The Aardvark Jazz Orchestra is playing its 33rd annual Christmas concert Sunday at Emmanuel Church, but the more significant number for this year's show is 40. The church is celebrating 40 years of presenting jazz performances by notables including Duke Ellington, Mary Lou Williams, Sam Rivers, George Russell. This year also marks the 40th anniversary of the premiere of Ellington's First Sacred Concert, and the orchestra - joined by vocalists Jerry Edwards, Grace Hughes and Pamela Wood - will be doing "Come Sunday" and other selections from that concert this weekend to mark the occasion. Other Ellingtonia planned for Sunday includes pieces from his Second Sacred Concert ("Almighty God" and "It's Freedom"), "A Song for Christmas," and the first movement of "Three Black Kings." Also featured will be the Aardvark premiere of Grace Hughes's composition "Pennies on the Ground." Proceeds from the concert will be donated to the American Friends Service Committee, and Aardvark director Mark Harvey, whose day job is teaching music at Massachusetts Institute of Technology, will give a preview lecture on the Ellington Sacred Concerts at Emmanuel Church at 7:30 tonight.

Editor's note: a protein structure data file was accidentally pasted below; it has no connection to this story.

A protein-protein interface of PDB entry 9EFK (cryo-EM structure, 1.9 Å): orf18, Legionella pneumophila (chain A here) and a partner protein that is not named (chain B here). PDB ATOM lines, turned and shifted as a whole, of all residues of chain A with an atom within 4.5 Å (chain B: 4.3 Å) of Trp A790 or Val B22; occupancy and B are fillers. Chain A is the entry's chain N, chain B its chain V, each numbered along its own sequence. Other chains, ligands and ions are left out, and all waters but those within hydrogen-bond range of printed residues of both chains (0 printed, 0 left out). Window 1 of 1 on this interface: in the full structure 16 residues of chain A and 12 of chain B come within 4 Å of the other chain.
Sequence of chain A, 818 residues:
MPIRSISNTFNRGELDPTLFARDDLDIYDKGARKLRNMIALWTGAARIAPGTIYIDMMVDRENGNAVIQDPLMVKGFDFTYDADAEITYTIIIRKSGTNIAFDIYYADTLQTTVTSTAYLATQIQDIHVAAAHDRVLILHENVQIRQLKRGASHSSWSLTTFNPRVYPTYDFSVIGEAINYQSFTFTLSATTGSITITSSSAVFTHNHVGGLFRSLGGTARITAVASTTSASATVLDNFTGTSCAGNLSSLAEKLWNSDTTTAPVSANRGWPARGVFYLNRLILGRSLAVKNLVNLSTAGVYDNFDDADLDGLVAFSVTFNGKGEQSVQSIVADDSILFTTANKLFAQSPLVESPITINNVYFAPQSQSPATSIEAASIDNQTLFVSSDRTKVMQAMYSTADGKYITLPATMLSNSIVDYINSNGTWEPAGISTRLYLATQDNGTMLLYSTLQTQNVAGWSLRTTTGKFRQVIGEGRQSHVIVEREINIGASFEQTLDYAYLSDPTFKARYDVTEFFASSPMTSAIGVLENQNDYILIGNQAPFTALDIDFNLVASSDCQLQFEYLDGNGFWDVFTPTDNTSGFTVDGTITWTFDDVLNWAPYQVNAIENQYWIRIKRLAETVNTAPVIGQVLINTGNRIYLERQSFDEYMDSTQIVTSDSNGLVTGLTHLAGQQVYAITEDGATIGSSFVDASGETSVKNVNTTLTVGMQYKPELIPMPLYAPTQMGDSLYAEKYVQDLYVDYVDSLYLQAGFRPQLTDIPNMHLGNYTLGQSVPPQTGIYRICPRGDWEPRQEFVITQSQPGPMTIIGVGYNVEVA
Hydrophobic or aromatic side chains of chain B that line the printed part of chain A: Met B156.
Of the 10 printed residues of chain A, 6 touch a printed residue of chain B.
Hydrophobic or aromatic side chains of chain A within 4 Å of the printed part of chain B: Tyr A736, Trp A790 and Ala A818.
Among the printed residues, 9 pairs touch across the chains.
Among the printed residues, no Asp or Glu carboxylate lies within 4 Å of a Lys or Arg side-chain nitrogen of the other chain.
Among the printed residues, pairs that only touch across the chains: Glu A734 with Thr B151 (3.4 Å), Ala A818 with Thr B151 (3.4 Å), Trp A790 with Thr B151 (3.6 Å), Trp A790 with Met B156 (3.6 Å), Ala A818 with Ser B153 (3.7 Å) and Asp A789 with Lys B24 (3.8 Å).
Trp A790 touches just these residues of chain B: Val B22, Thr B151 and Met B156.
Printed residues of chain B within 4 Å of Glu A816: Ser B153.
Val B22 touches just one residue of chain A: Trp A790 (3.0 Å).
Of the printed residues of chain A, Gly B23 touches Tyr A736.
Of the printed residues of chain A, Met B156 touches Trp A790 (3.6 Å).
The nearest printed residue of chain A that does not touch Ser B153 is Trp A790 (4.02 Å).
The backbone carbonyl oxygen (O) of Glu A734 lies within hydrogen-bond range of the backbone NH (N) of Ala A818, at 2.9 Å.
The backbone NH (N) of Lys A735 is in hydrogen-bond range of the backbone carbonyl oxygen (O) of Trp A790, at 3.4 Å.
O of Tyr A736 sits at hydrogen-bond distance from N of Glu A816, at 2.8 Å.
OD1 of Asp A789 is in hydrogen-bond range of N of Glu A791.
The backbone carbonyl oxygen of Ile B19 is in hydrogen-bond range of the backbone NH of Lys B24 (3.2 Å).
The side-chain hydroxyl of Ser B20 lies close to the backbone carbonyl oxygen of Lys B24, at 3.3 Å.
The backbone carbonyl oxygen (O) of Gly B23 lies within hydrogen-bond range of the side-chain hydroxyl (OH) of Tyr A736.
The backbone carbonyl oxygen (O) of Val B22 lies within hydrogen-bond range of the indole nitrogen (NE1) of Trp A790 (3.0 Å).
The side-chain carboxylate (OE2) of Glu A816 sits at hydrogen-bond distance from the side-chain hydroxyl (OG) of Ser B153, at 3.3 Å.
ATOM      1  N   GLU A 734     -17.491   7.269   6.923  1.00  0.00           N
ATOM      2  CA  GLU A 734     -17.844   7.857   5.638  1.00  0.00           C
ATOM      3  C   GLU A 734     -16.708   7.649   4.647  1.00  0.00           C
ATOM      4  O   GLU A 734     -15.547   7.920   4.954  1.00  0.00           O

Sat 12-17 David Bond, Pierre Hurel, and Wes Brown Saxophonist Bond, pianist Hurel, and bassist Brown celebrate the season with a soothing program of standard and original ballads titled "Elegant Melodies and Wine." The wine will be complimentary. Zeitgeist Gallery, 1353 Cambridge St., Inman Square, Cambridge. 617-876-6060. 7 p.m. $15.
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TOP CDS OF 2005
1. Thelonious Monk Quartet with John Coltrane, "At Carnegie Hall" Blue Note. The archival find of the year documents one night toward the end of Coltrane's short, legendary tenure with Monk. And the sound quality from this 1957 concert is surprisingly good.